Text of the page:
Mayor Eric Adams and Senator Chuck Schumer joined with delivery workers on Sunday to announce that the primarily immigrant workforce will be getting the nation’s first minimum wage rate for app-based jobs.
Delivery workers will finally be getting their fair share, Adams announced on June 11, with a dramatic pay increase, skyrocketing to $19.96 an hour by 2025. Mayor Adams said the booming industry employs more than 60,000 workers who currently struggle to bring home food to their families despite having to deliver food to other families.
“These workers, their families can earn a living. They should not be delivering food to your households if they can’t put food on the plate in their households,” Adams said. “We are balancing out on both sides of the equation.”
The pay bump will go into effect on July 12, bringing delivery workers from $7 an hour to at least $17.96 an hour, at which time New York City Department of Consumer and Worker Protection (DCWP) Commissioner Vilda Vera Mayuga said her agency will monitor apps by demanding that they file detailed reports. The rate will also be adjusted annually for inflation.
Apps have the option to pay delivery workers per trip, per hour worked, or develop their own formulas, as long as their workers make the minimum pay rate, officials said.
For many, this is a long-fought victory that has taken years to win and even more struggling.
“Today marks a historic moment for New York City. The Worker’s Justice Project is grateful to Mayor Adams and his administration for setting a minimum pay rate for our city’s more than 60,000 app-based food delivery workers,” Ligia Guallpa, executive director of the Worker’s Justice Project, said. “This rule will set the pay floor for all the essential deliveristas who work tirelessly — whether through a pandemic, a snowstorm or wildfire smoke — and who have been denied a living wage for far too long. Now, these workers who keep millions of New Yorkers fed will know they can keep their own families fed, too.”
DCWP said they will be conducting worker outreach regarding the new minimum pay rate and all rights under the city’s delivery worker laws. Additionally, there will be numerous multilingual resource available with regards to pay rate information, delivery worker laws, and a section to file complaints. Workers can also contact 311 for information or to report grievances.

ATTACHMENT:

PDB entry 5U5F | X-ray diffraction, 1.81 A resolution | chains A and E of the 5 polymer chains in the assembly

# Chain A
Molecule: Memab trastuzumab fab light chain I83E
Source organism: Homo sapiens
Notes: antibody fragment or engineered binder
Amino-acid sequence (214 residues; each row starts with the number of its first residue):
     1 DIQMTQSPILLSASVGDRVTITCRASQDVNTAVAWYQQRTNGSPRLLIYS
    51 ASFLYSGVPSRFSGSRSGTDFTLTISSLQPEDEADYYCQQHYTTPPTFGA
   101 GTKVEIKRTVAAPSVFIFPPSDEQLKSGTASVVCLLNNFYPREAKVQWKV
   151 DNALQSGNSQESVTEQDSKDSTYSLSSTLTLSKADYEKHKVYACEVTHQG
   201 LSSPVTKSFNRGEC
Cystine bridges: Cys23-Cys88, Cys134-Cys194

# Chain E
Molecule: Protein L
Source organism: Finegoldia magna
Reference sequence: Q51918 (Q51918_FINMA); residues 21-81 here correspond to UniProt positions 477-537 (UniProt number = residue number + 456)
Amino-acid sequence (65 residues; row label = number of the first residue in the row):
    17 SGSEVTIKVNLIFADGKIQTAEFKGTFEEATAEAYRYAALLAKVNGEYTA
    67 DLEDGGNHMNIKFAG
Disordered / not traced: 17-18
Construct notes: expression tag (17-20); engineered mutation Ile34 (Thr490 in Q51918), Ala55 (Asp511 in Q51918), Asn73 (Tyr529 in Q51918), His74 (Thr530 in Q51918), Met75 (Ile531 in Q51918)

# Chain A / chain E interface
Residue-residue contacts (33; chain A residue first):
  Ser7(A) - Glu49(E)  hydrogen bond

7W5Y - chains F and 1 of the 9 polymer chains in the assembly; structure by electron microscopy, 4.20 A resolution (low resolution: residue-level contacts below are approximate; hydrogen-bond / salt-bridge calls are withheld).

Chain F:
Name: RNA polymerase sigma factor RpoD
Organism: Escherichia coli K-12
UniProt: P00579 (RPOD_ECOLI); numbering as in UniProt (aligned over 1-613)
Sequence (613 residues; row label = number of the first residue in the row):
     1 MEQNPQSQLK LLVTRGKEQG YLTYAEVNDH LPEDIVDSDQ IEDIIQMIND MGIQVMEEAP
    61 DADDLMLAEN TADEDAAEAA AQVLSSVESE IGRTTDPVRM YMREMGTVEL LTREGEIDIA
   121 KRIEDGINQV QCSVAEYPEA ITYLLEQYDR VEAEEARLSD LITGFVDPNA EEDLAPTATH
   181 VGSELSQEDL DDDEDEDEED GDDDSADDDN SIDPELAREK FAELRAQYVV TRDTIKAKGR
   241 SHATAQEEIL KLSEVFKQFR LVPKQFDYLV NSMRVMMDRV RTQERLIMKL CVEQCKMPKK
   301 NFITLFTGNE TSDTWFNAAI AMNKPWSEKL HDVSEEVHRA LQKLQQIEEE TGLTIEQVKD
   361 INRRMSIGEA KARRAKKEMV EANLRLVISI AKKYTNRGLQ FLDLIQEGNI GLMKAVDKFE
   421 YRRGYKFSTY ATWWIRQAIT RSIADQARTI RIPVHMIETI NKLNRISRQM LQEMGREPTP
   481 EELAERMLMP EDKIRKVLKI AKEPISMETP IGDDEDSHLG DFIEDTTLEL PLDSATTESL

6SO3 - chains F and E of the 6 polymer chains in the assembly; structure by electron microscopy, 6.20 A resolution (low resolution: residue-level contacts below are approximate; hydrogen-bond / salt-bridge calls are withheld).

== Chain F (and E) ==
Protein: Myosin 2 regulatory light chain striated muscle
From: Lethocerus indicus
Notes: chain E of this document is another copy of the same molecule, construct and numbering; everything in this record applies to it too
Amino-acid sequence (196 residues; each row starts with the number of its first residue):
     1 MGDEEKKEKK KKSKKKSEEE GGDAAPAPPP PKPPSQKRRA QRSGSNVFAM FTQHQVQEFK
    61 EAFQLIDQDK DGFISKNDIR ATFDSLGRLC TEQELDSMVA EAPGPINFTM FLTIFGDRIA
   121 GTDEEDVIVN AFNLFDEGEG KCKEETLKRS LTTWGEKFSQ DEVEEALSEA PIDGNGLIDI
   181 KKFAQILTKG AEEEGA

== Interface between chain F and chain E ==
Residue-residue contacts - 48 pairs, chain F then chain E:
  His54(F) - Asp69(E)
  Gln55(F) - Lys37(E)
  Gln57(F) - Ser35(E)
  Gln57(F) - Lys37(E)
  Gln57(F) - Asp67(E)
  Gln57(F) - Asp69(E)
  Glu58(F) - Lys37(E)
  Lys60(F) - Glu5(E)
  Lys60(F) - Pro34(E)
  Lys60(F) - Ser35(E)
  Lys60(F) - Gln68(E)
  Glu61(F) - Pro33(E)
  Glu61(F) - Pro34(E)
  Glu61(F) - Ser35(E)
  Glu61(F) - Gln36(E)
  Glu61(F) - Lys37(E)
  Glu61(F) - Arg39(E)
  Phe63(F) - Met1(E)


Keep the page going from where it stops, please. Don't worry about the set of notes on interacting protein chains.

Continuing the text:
While the news culminated with delivery workers happily embracing one another, a number of them coming to tears during the announcement, some citywide elected officials believe that Adams’ deliveries for delivery workers are “watered-down.”
“Delivery workers should be paid at least the minimum wage after expenses, for every hour they work including the time spent waiting for their next delivery. Today’s watered-down rule fails to require that,” Comptroller Brad Lander said in a statement. “Hidden under regulatory double-speak, the rule’s average base wage for a deliverista will be just $12.69 per hour after expenses this year, according to our office’s calculations.”
Lander’s statement seems to signal a continued feud between the two pols after the mayor blasted the comptroller last week for not traveling to Washington, DC to lobby for federal migrant aid.
On Sunday, Lander charged that he himself was a part of 2021’s Council-led Local Law 115 which put forth rules to establish minimum wage payments for food delivery workers by January 2023. He called the mayor’s minimum wage announcement a hollow representation of that.
“I respect their decision to stand with the Mayor today to announce its overdue adoption,” he said. “A subminimum pay standard is better than no pay standard at all.”